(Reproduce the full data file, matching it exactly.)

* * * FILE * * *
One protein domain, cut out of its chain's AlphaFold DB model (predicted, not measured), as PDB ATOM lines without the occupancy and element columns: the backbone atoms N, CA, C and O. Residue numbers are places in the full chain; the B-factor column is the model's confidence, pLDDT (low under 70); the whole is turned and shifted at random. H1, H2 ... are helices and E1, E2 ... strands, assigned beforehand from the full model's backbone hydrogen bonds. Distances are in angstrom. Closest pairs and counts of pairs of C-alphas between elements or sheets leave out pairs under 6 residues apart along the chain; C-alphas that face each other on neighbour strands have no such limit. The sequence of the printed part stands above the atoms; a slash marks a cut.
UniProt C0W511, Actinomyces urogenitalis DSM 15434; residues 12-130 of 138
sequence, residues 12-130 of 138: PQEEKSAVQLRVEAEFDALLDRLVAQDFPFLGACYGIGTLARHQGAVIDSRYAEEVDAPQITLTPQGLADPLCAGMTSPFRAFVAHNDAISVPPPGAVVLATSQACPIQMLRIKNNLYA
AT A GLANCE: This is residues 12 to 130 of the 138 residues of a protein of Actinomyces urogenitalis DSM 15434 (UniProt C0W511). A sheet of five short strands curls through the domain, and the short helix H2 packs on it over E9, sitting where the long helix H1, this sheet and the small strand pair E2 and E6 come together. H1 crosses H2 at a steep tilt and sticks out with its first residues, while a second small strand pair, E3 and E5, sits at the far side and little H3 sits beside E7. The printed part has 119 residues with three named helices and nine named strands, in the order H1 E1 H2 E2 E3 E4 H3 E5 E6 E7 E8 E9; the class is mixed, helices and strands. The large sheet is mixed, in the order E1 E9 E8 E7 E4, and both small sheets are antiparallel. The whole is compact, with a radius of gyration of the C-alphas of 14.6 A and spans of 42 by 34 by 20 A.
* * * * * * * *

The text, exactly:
One protein domain, cut out of its chain's AlphaFold DB model (predicted, not measured), as PDB ATOM lines without the occupancy and element columns: the backbone atoms N, CA, C and O. Residue numbers are places in the full chain; the B-factor column is the model's confidence, pLDDT (low under 70); the whole is turned and shifted at random. H1, H2 ... are helices and E1, E2 ... strands, assigned beforehand from the full model's backbone hydrogen bonds. Distances are in angstrom. Closest pairs and counts of pairs of C-alphas between elements or sheets leave out pairs under 6 residues apart along the chain; C-alphas that face each other on neighbour strands have no such limit. The sequence of the printed part stands above the atoms; a slash marks a cut.
UniProt C0W511, Actinomyces urogenitalis DSM 15434; residues 12-130 of 138
sequence, residues 12-130 of 138: PQEEKSAVQLRVEAEFDALLDRLVAQDFPFLGACYGIGTLARHQGAVIDSRYAEEVDAPQITLTPQGLADPLCAGMTSPFRAFVAHNDAISVPPPGAVVLATSQACPIQMLRIKNNLYA
AT A GLANCE: This is residues 12 to 130 of the 138 residues of a protein of Actinomyces urogenitalis DSM 15434 (UniProt C0W511). A sheet of five short strands curls through the domain, and the short helix H2 packs on it over E9, sitting where the long helix H1, this sheet and the small strand pair E2 and E6 come together. H1 crosses H2 at a steep tilt and sticks out with its first residues, while a second small strand pair, E3 and E5, sits at the far side and little H3 sits beside E7. The printed part has 119 residues with three named helices and nine named strands, in the order H1 E1 H2 E2 E3 E4 H3 E5 E6 E7 E8 E9; the class is mixed, helices and strands. The large sheet is mixed, in the order E1 E9 E8 E7 E4, and both small sheets are antiparallel. The whole is compact, with a radius of gyration of the C-alphas of 14.6 A and spans of 42 by 34 by 20 A.